They Write Letters…
All those phone calls yesterday gleaned some fantastic information, and stirred things up in Senate and House offices all around the Hill. ("Why are these people calling about a bill I’ve never even heard of? Get me a copy…")
But we aren’t nearly done — there’s still a lot of work to do. And there are a lot of Senators who haven’t yet taken any position at all on Arlen Specter’s S.2453. The next hearing on the bill will be in the Judiciary Committee tomorrow morning — Wednesday — at 9:30 am ET.
If you haven’t spoken with anyone in your Senators’ offices, please take the time today to call. You can phone toll free through the Capitol switchboard at 888-355-3588 and they will transfer you to the various Senate offices at no charge to you. (You can find information about Arlen Specter’s bill and the illegal NSA domestic spying in yesterday’s post, including some handy talking points for the phone calls.)
Please report back here with what you learn from your Senators’ offices, as well as from your Representative in the House.
Matt Browner Hamlin put together a great summary of information gleaned from yesterday’s calls, and I want to share it with everyone. It’s really a great testament to the work that people did yesterday, and I can’t tell you how proud I am of all of you citizen patriots. Great work!
In an effort to make our senators accountable for their positions I’ll be tracking who the has said what in regards to the Specter bill. There will be three basic categories of senator: Proud Patriots, King George’s Redcoats, and Wavering Wigglers. I will keep a separate category for senators who have not been asked to go on the record on the bill. Senators who we have solid intelligence on will be labeled in bold and those whose positions are less clear will be in regular text.
So far we have reports back from fifty senators. ** Denotes Judiciary committee members. Here’s how they break down:
King George’s Redcoats
Kay Bailey Hutchison
Please continue to call senate offices to express your opposition to the Specter bill — and to any action that fails to uphold the Constitution — we want oversight and checks and balances as the Founders envisioned, not a blank check for George Bush. Ask what your senators’ positions are, particularly if they are Wavering Wigglers or we have yet to get feedback on them.
If your Senator happens to be on the Judiciary Committee (noted by the ** symbol beside their name), please make a special effort to call them and ask for their position — as I said, the Judiciary Committee meets tomorrow morning at 9:30 am ET, and we’d like them to know that we are all paying attention to what they do before they ever enter the committee room. Your Constitution is depending on you.
And there is one more thing: I am told by a number of former (and current) staffers in the federal government and on the Hill that the one thing that is guaranteed to get someone to sit up and take notice more than anything else is a handwritten letter.
Now I know that penmanship isn’t exactly a practiced art any longer, and that most of us are way more proficient with our e-mail set-up than a pen and paper, but if you have the time, please take a few minutes to compose a letter to both your Senators and send it out in the mail. Discuss the importance of upholding the Constitution and the need for oversight in the face of so much easily-abused power. Throw in a reference to the Church Commission and Nixon’s use of federal agencies to spy on Americans for not-so-legitimate purposes. Whatever it is that is most important to you about this issue. (We have a LOT of prior posts on this issue, if you aren’t quite solid on the facts, as does Glenn Greenwald, Jeralyn, Atrios, Georgia10 at DKos, and a LOT of other bloggers, so a google search can help you if you aren’t certain where to start.)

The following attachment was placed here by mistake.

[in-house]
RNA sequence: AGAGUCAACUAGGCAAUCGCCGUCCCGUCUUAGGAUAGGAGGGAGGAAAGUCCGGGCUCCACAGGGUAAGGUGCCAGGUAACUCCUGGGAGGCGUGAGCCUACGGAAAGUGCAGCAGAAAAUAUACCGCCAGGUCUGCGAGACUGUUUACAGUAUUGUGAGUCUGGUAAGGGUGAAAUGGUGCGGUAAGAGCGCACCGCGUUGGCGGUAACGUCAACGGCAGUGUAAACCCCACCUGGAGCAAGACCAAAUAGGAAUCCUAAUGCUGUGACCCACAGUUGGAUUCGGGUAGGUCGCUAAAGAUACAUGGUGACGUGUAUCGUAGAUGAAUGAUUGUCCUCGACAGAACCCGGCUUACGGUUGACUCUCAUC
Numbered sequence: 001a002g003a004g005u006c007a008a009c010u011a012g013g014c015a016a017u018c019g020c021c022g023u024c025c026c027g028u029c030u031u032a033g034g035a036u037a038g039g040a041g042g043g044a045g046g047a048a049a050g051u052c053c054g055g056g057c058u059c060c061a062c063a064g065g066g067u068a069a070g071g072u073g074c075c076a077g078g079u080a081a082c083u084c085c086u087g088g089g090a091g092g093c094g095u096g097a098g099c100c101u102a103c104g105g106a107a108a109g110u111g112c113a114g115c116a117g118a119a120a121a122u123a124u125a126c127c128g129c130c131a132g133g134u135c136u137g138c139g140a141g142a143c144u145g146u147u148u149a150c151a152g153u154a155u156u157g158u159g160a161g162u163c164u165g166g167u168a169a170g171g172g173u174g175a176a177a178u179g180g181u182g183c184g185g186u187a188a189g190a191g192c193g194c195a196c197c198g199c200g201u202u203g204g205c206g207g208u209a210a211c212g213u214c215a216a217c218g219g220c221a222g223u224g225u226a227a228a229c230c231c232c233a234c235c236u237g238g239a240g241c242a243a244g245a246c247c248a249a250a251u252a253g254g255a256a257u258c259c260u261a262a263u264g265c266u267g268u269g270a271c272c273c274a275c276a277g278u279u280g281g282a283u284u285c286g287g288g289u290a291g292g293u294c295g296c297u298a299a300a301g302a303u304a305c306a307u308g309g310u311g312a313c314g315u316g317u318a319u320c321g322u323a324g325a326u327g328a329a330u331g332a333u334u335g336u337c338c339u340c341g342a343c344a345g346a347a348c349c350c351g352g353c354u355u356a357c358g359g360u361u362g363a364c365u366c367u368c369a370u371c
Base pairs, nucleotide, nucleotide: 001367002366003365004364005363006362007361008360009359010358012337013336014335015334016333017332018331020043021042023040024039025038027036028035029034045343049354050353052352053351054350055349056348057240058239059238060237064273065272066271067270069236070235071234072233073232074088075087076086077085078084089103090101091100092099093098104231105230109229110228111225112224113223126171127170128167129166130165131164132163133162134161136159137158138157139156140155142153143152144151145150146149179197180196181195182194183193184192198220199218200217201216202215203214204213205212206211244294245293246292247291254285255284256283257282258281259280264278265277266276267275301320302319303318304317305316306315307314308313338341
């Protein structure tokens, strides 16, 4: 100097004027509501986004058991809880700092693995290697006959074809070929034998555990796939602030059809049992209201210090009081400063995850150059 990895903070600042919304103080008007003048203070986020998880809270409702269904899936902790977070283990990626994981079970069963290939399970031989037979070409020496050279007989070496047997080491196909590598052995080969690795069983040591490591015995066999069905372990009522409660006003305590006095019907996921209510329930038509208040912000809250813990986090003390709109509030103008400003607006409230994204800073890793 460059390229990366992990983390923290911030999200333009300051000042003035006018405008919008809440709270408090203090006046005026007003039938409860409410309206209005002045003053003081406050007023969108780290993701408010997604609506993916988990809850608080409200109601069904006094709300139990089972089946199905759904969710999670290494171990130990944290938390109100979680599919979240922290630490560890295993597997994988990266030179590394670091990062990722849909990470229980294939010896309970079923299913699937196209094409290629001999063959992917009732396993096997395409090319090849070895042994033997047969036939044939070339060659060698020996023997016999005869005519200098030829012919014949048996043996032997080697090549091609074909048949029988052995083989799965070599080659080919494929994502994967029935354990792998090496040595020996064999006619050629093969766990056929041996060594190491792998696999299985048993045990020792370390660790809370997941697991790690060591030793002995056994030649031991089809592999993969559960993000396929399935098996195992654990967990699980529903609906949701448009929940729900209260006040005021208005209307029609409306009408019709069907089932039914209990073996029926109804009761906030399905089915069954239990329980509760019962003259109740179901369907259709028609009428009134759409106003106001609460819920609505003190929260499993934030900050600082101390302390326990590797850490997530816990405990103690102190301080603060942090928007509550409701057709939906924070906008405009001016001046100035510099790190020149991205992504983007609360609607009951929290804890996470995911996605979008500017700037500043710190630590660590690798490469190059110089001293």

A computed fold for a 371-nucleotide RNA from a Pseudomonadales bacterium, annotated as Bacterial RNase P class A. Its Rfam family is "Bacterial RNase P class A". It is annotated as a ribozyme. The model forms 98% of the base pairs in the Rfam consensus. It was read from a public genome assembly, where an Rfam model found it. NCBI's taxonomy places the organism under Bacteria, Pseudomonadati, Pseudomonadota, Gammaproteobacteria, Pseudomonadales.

There’s a lot to talk about, but try to keep it to one page if you can. But stress the importance of the rule of law and upholding the Constitution, and that circumventing that and allowing illegal Presidential behavior through ratification by Congress is just plain wrong.
I don’t want to give everyone some sort of scripted letter. We all have reasons that we think this is wrong, and it will be far more effective if each letter is as individual as the person who is sending it. Specter’s S. 2453 comes up for mark-up in the Judiciary Committee tomorrow morning at 9:30 am ET, but this issue — whether it is handled through the Specter Bill or otherwise — will be debated by the whole Senate and the House in the weeks to come.
When they get letters, they are much more likely to be paying attention — especially when those letters come from polite, articulate, passionate Americans like we have on this blog every single day. You can find phone and address information for your elected representatives here. If you have the time, sending the letter to the DC office, as well as sending a copy to your Senator’s local satellite office, is a great idea — and even better if you can hand deliver it to a staffer at the local office. (Real live constituents showing up to discuss an issue are worth their weight in gold.)
(The painting above is Vermeer’s "Lady Writing a Letter with Her Maid," c. 1670-72; Oil on panel, 72.2 x 59.7 cm; National Gallery of Ireland, Dublin.)